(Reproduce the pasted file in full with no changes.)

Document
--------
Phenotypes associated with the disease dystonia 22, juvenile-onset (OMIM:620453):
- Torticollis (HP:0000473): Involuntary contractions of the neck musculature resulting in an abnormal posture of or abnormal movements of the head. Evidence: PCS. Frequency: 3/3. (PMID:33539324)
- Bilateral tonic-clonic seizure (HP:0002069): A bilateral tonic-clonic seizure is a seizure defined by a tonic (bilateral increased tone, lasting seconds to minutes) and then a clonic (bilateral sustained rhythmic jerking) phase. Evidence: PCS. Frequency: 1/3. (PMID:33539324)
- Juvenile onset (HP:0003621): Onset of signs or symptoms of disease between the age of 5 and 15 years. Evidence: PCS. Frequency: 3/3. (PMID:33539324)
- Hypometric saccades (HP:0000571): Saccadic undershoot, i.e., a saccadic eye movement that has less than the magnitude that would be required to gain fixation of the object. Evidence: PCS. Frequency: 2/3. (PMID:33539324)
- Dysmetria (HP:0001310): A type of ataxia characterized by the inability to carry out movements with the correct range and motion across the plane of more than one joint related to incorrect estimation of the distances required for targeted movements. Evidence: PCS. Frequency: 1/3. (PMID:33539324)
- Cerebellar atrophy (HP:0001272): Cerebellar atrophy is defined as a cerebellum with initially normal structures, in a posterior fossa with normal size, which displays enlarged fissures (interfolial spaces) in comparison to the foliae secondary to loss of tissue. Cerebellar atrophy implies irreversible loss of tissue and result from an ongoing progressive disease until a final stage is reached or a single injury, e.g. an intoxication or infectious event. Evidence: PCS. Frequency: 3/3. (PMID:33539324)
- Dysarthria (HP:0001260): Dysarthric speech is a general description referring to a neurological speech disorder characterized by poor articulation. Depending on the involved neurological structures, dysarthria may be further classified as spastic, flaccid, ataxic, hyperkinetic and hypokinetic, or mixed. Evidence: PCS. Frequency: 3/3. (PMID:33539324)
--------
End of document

Phenotypes associated with the disease dystonia 22, juvenile-onset (OMIM:620453):
- Torticollis (HP:0000473): Involuntary contractions of the neck musculature resulting in an abnormal posture of or abnormal movements of the head. Evidence: PCS. Frequency: 3/3. (PMID:33539324)
- Bilateral tonic-clonic seizure (HP:0002069): A bilateral tonic-clonic seizure is a seizure defined by a tonic (bilateral increased tone, lasting seconds to minutes) and then a clonic (bilateral sustained rhythmic jerking) phase. Evidence: PCS. Frequency: 1/3. (PMID:33539324)
- Juvenile onset (HP:0003621): Onset of signs or symptoms of disease between the age of 5 and 15 years. Evidence: PCS. Frequency: 3/3. (PMID:33539324)
- Hypometric saccades (HP:0000571): Saccadic undershoot, i.e., a saccadic eye movement that has less than the magnitude that would be required to gain fixation of the object. Evidence: PCS. Frequency: 2/3. (PMID:33539324)
- Dysmetria (HP:0001310): A type of ataxia characterized by the inability to carry out movements with the correct range and motion across the plane of more than one joint related to incorrect estimation of the distances required for targeted movements. Evidence: PCS. Frequency: 1/3. (PMID:33539324)
- Cerebellar atrophy (HP:0001272): Cerebellar atrophy is defined as a cerebellum with initially normal structures, in a posterior fossa with normal size, which displays enlarged fissures (interfolial spaces) in comparison to the foliae secondary to loss of tissue. Cerebellar atrophy implies irreversible loss of tissue and result from an ongoing progressive disease until a final stage is reached or a single injury, e.g. an intoxication or infectious event. Evidence: PCS. Frequency: 3/3. (PMID:33539324)
- Dysarthria (HP:0001260): Dysarthric speech is a general description referring to a neurological speech disorder characterized by poor articulation. Depending on the involved neurological structures, dysarthria may be further classified as spastic, flaccid, ataxic, hyperkinetic and hypokinetic, or mixed. Evidence: PCS. Frequency: 3/3. (PMID:33539324)